   Disagree with the Franklin Covey concept of putting tasks on your calendar and pushing them forward

   Your calendar should be used exclusively for hard constraints
        Scheduled meetings

        Scheduled conference calls

        Items that must absolutely be done on a particular day

        If the time is not constrained, don’t specify it (e.g. use Outlook “all day event” checkbox)

   This creates a clear discipline
        If it’s on your calendar, it’s mandatory

        If you have a free moment, go to your Next Actions list

   If you try to plan your day using the calendar, you’ll stop looking at the Next Actions list
        You will stop trusting the system and it will fall apart

                                      How to Use Email

   Don’t use email as your to-do list

   Try to clean out your email box, or at least tag everything as read
        So that the unread messages count is meaningful

   If the email implies a next action, create one on the spot

   e.g. for Outlook
        Ctrl-A, Ctrl-C, Ctrl-Shift-K , Ctrl-V

        Or even better, draft the email to the Tasks header on the left

   For Mac people I’m sure there’s some mouse-oriented carpal-tunnel inducing equivalent

                                        Managing Action
   Top down approach doesn’t really work
        Intellectually you ought to work from the top down
        Personal/corporate missions, then objectives, then implementation details
        But this doesn’t fit with rapidly changing environments with constant distractions

   GTD approach is bottom up
        At 3:22 on Wednesday, how do you decide what to do?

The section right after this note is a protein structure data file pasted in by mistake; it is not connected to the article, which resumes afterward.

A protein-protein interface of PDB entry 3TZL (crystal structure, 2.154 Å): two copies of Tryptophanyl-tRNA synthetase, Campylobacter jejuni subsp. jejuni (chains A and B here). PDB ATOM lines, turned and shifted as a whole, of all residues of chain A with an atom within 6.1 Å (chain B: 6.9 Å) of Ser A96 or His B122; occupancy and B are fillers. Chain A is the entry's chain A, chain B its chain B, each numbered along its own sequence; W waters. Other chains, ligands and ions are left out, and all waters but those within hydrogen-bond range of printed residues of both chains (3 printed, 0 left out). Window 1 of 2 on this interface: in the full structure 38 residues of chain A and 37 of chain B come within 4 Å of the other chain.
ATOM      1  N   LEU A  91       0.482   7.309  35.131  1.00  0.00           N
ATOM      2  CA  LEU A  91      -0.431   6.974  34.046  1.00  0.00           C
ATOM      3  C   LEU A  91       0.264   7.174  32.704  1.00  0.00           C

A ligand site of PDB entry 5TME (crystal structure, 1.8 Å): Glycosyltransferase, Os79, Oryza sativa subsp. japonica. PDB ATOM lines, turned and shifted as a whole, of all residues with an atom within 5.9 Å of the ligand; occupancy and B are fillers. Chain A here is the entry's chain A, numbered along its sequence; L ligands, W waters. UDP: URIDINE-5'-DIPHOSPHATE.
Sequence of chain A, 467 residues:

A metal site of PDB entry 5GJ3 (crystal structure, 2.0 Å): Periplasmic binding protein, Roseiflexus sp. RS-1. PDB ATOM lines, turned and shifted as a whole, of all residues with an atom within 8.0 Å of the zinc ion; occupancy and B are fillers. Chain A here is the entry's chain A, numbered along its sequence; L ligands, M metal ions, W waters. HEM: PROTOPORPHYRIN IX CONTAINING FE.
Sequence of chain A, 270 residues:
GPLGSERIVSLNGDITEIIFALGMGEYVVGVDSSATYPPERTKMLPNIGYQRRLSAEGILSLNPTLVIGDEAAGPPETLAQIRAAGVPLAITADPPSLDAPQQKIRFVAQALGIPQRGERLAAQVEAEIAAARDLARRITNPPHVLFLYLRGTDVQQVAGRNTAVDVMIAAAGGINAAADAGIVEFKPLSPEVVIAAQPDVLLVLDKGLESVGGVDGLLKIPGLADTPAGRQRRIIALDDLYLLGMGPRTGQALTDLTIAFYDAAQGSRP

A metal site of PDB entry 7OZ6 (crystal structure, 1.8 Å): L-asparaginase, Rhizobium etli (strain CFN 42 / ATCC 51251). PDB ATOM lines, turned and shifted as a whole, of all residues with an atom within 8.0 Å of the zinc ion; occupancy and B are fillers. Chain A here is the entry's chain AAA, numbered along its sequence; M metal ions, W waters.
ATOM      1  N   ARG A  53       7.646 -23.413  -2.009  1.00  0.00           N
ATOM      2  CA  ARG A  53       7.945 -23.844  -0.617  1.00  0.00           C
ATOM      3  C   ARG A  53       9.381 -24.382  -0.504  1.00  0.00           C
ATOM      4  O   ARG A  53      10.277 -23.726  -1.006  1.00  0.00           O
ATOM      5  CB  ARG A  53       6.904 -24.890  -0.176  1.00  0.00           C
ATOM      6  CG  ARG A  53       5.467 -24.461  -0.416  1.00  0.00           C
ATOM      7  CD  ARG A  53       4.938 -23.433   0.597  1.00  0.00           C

   Filter by context
           •   Are you on the subway? Reply to emails, review documents, etc.
           •   Context-based task categories make this easier; filter your list, then pick a task

        Filter by time available
           •   Do you have only 15 minutes before a meeting? Do something quick

        Filter by energy available
           •   Are you mentally tired? Do your Clicktime sheets

        Filter by priority
           •   If you have some open space, pick whatever is most important

                                      Project Planning
   Determining next actions for each project

   GTD philosophy is to use “natural planning”
         Which means in essence, don’t stress about it, just plan it like you would a dinner party

   Natural planning can be thought of in five steps
     1.   Define purpose and principles (Why are you doing this? What are you trying to accomplish?)
     2.   Envision the outcome (Intimate dinner party? Or a big party with a DJ?))
     3.   Brainstorm (What time should we go? What do we feel like eating? Any new places we want to try?)
     4.   Organize (Let’s see if the restaurant is open. Let’s check in with some friends about dates.)
     5.   Identify next actions (This part is easy by this stage.)

   Unnatural planning (sound familiar?)
         “We need to have a dinner party! Who’s got some good ideas?”